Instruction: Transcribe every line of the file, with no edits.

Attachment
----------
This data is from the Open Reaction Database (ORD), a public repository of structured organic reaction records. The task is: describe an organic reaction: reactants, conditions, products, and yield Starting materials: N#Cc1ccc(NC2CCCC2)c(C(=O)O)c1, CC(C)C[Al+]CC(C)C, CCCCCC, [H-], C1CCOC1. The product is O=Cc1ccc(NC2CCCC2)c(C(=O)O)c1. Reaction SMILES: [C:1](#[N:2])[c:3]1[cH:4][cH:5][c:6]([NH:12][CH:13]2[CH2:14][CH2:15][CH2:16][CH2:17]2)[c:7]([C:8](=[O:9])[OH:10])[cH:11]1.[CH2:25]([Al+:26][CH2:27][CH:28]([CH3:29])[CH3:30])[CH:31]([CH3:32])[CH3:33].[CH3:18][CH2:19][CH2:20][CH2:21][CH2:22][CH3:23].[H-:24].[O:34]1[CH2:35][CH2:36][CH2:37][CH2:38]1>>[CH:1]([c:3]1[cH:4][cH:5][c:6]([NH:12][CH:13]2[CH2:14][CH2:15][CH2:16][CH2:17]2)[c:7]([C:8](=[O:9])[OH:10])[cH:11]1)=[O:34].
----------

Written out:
This data is from the Open Reaction Database (ORD), a public repository of structured organic reaction records. The task is: describe an organic reaction: reactants, conditions, products, and yield Starting materials: N#Cc1ccc(NC2CCCC2)c(C(=O)O)c1, CC(C)C[Al+]CC(C)C, CCCCCC, [H-], C1CCOC1. The product is O=Cc1ccc(NC2CCCC2)c(C(=O)O)c1. Reaction SMILES: [C:1](#[N:2])[c:3]1[cH:4][cH:5][c:6]([NH:12][CH:13]2[CH2:14][CH2:15][CH2:16][CH2:17]2)[c:7]([C:8](=[O:9])[OH:10])[cH:11]1.[CH2:25]([Al+:26][CH2:27][CH:28]([CH3:29])[CH3:30])[CH:31]([CH3:32])[CH3:33].[CH3:18][CH2:19][CH2:20][CH2:21][CH2:22][CH3:23].[H-:24].[O:34]1[CH2:35][CH2:36][CH2:37][CH2:38]1>>[CH:1]([c:3]1[cH:4][cH:5][c:6]([NH:12][CH:13]2[CH2:14][CH2:15][CH2:16][CH2:17]2)[c:7]([C:8](=[O:9])[OH:10])[cH:11]1)=[O:34].